Feeds

'Bolt removal issue' hits Hubble spacewalk

Stubborn handrail? Break it off

Application security programs and practises

Astronaut Mike Massimino yesterday used some good, old-fashioned brute force to resolve a "bolt removal issue" during the fourth STS-125 mission spacewalk on the Hubble Space Telescope.

Mike Good and Mike Massimino during yesterday's fourth spacewalk. Pic: NASAMassimo and Mike Good (see pic) were tasked with replacing a low-voltage power supply board on the orbiting 'scope's Space Telescope Imaging Spectrograph (STIS). To do this, they had to remove a panel sitting behind a handrail which refused to budge due to a stripped bolt.

NASA explains: "Massimino followed steps developed quickly at the Goddard Spaceflight Center to carefully bend and break the handrail free. At about three hours into the spacewalk, Massimino broke the handrail free allowing the spacewalkers to proceed with the day’s tasks."

As a result of the stubborn fixing, the spacewalk overran by 90 minutes, eventually ending at 21:47 GMT after 8 hours, 2 minutes - making it the sixth longest spacewalk in history. Good and Massimino didn't have time to fit a new protective thermal insulation panel, and NASA is hoping to slot this into the fifth and final spacewalk, scheduled to begin at 13:16 GMT today.

As well as tackling Hubble's insulation, mission specialists Andrew J Feustel and John M Grunsfeld will finish the job of replacing the telescope's batteries and fit a new fine guidance sensor.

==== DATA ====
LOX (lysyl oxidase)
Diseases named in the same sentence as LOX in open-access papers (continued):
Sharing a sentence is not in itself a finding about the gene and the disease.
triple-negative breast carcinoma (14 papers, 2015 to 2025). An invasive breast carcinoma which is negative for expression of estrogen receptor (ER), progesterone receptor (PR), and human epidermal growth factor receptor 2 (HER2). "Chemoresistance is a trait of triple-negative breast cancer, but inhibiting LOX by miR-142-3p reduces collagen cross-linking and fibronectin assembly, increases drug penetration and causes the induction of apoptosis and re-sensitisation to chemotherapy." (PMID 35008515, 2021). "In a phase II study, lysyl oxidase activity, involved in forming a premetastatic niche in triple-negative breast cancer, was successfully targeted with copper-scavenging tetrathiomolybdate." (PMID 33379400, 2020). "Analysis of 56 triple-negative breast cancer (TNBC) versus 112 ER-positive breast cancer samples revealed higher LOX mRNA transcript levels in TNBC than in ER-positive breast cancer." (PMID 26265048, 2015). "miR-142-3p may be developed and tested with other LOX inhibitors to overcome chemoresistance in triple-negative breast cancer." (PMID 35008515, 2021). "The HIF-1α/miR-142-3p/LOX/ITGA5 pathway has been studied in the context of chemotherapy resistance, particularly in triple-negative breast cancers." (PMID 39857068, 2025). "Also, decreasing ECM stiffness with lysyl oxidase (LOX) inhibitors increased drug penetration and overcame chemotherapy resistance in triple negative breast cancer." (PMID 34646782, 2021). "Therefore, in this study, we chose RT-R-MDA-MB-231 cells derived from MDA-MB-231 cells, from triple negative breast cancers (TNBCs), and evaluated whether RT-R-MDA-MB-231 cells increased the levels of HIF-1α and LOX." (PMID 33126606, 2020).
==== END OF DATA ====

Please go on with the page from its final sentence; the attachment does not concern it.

On Saturday, the two astronauts carried out STS-125's third spacewalk, taking over six hours to fit the new Cosmic Origins Spectrograph (COS) and carry out repairs to the Advanced Camera for Surveys (ACS) which failed in 2007 "due to a short circuit in its backup power supply".

Feustel and Grunsfeld succeeded in reviving the ACS's wide field channel, responsible for most of its observations, but were unable to coax the high resolution channel back to life, meaning it's probably now permanently out of action. ®

Build a business case: developing custom apps

More from The Register

next story
Just TWO climate committee MPs contradict IPCC: The two with SCIENCE degrees
'Greenhouse effect is real, but as for the rest of it ...'
BEST BATTERY EVER: All lithium, all the time, plus a dash of carbon nano-stuff
We have found the Holy Grail (of batteries) - boffins
Asteroid's DINO KILLING SPREE just bad luck – boffins
Sauricide WASN'T inevitable, reckon scientists
Flamewars in SPAAACE: cooler fires hint at energy efficiency
Experiment aboard ISS shows we should all chill out for cleaner engines
The Sun took a day off last week and made NO sunspots
Someone needs to get that lazy star cooking again before things get cold around here
Boffins discuss AI space program at hush-hush IARPA confab
IBM, MIT, plenty of others invited to fill Uncle Sam's spy toolchest, but where's Google?
Famous 'Dish' radio telescope to be emptied in budget crisis: CSIRO
Radio astronomy suffering to protect Square Kilometre Array
prev story

Whitepapers

Implementing global e-invoicing with guaranteed legal certainty
Explaining the role local tax compliance plays in successful supply chain management and e-business and how leading global brands are addressing this.
Consolidation: The Foundation for IT Business Transformation
In this whitepaper learn how effective consolidation of IT and business resources can enable multiple, meaningful business benefits.
Application security programs and practises
Follow a few strategies and your organization can gain the full benefits of open source and the cloud without compromising the security of your applications.
How modern custom applications can spur business growth
Learn how to create, deploy and manage custom applications without consuming or expanding the need for scarce, expensive IT resources.
Securing Web Applications Made Simple and Scalable
Learn how automated security testing can provide a simple and scalable way to protect your web applications.